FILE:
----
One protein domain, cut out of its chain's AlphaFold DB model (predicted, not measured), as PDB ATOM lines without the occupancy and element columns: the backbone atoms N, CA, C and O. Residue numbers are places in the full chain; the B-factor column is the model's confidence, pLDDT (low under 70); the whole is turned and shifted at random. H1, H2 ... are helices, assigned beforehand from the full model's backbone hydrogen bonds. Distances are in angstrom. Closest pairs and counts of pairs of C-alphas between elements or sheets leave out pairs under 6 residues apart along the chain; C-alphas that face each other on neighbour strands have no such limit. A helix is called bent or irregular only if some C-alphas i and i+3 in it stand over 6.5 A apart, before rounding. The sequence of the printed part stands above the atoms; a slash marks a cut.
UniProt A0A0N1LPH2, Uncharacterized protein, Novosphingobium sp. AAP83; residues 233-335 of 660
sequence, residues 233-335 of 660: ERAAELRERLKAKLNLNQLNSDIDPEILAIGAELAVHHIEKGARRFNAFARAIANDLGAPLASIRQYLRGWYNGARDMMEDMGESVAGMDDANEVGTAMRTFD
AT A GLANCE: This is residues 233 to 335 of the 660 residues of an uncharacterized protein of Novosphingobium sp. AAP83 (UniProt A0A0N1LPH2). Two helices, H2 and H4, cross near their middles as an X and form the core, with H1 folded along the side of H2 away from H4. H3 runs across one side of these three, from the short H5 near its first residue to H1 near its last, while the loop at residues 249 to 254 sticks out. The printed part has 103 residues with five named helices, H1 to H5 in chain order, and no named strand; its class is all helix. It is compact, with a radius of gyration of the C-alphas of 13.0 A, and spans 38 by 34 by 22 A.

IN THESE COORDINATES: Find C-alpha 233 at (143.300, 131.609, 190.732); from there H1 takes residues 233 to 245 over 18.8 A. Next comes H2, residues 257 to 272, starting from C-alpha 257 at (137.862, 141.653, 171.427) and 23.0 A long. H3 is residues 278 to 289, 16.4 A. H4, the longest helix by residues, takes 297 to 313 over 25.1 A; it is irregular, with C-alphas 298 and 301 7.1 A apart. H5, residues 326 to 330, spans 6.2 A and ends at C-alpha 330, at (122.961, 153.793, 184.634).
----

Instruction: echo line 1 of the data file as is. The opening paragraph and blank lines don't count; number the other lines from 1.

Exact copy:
UniProt A0A0N1LPH2, Uncharacterized protein, Novosphingobium sp. AAP83; residues 233-335 of 660